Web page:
The exhaustion of intellectual property rights constitutes one of the limits of intellectual property Intellectual property (IP) is a category of property Property is a system of rights that gives people legal control of valuable things, and also refers to the valuable things themselves. Depending on the nature of the property, an owner o ... (IP) rights. Once a given product has been sold under the authorization of the IP owner, the reselling, rental, lending and other third party commercial uses of IP-protected goods in domestic and international markets is governed by the principle. After a product covered by an IP right, such as by a patent A patent is a type of intellectual property Intellectual property (IP) is a category of property Property is a system of rights that gives people legal control of valuable things, and also refers to the valuable things themselves. Depe ... right, has been sold by the IP right owner or by others with the consent of the ...
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Canadian Trademark Law
Canadian trademark law provides protection to marks by statute under the ''Trademarks Act'' and also at common law. Trademark law provides protection for distinctive marks, certification marks, distinguishing guises, and proposed marks against those who appropriate the Goodwill (accounting), goodwill of the mark or create confusion between different vendors' goods or services. A mark can be protected either as a registered trademark under the ''Act'' or can alternately be protected by a common law action in passing off. Overview The scope of Canadian trademarks law A trademark is only protected to the extent that it is used by a person to distinguish a product or service from another. Trademarks do not give exclusive rights to a symbol, for instance, but only for the symbol in relation to a particular use in order to distinguish the product from others. Trademarks help potential customers to identify the source of products and thus have a significant impact on trade, especially w ...
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Madrid Protocol
Madrid ( , ) is the capital and most populous city of Spain. The city has almost 3.4 million inhabitants and a Madrid metropolitan area, metropolitan area population of approximately 6.7 million. It is the Largest cities of the European Union by population within city limits, second-largest city in the European Union (EU), surpassed only by Berlin in its administrative limits, and its wikt:monocentric, monocentric Madrid metropolitan area, metropolitan area is the List of metropolitan areas in Europe by population, second-largest in the EU, surpassed only by Paris metropolitan area, Paris.United Nations Department of Economic and Social AffairWorld Urbanization Prospects (2007 revision) (United Nations, 2008), Table A.12. Data for 2007. The municipality covers geographical area. Madrid lies on the Manzanares (river), River Manzanares in the central part of the Iberian Peninsula. Capital city of both Spain (almost without interruption since 1561) and the surrounding C ...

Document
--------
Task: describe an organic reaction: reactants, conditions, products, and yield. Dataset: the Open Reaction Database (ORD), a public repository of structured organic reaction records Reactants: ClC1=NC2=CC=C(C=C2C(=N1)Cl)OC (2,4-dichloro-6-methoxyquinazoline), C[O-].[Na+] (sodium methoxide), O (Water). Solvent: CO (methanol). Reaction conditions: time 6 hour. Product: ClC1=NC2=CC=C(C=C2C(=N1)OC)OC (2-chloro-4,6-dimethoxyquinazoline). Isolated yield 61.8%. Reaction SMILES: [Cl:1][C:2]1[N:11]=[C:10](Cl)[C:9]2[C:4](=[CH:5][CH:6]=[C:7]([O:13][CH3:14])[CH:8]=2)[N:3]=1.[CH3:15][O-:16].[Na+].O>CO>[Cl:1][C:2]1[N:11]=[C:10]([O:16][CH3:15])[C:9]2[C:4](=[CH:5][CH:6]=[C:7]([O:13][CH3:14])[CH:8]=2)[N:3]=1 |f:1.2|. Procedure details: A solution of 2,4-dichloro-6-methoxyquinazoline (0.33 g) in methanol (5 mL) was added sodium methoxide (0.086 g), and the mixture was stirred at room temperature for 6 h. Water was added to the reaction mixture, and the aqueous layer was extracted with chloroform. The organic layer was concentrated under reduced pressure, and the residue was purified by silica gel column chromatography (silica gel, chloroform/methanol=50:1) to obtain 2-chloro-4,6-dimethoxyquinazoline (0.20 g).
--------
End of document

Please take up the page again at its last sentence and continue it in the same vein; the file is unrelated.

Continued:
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Polaroid Corp
Polaroid may refer to: * Polaroid Corporation, an American company known for its instant film and cameras * Polaroid camera, a brand of instant camera formerly produced by Polaroid Corporation * Polaroid film, instant film, and photographs * Polaroid B.V., a Dutch manufacturer of instant film and cameras, owner of Polaroid Corporation's brand and intellectual property * Polaroid (polarizer), a type of synthetic plastic sheet used to polarize light * Polaroid Eyewear, with glare-reducing polarized lenses made from Polaroid's polarizer Film and television * ''Polaroid Song'', a 2012 French short film directed by Alphonse Giorgi and Yann Tivrier * Polaroid (film), ''Polaroid'' (film), a 2019 American horror film directed by Lars Klevberg Music * Polaroid (album), ''Polaroid'' (album), an album by Phantom Planet * ''Gentlemen Take Polaroids'', an album by the new wave band Japan (band), Japan * ''Polaroids: A Greatest Hits Collection'', a compilation album by Shawn Colvin * Polaroid (J ...
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College Network, Inc
A college (Latin: ''collegium'') is an educational institution or a University system, constituent part of one. A college may be a academic degree, degree-awarding Tertiary education, tertiary educational institution, a part of a collegiate university, collegiate or federal university, an institution offering vocational education, or a secondary school. In most of the world, a college may be a high school or secondary school, a college of further education, a training institution that awards trade qualifications, a higher-education provider that does not have university status (often without its own degree-awarding powers), or a constituent part of a university. In the United States, a college may offer undergraduate education, undergraduate programs – either as an independent institution or as the undergraduate program of a university – or it may be a residential college of a university or a Community colleges in the United States, community college, referring to (primar ...
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Network Automation, Inc
Network, networking and networked may refer to: Science and technology * Network theory, the study of graphs as a representation of relations between discrete objects * Network science, an academic field that studies complex networks Mathematics * Networks, a graph with attributes studied in network theory ** Scale-free network, a network whose degree distribution follows a power law ** Small-world network, a mathematical graph in which most nodes are not neighbors, but have neighbors in common * Flow network, a directed graph where each edge has a capacity and each edge receives a flow Biology * Biological network, any network that applies to biological systems * Neural network, a network or circuit of neurons Technology and communication * Artificial neural network, a computing system inspired by animal brains * Broadcast network, radio stations, television stations, or other electronic media outlets that broadcast content from a centralized source ** News network ** Radio net ...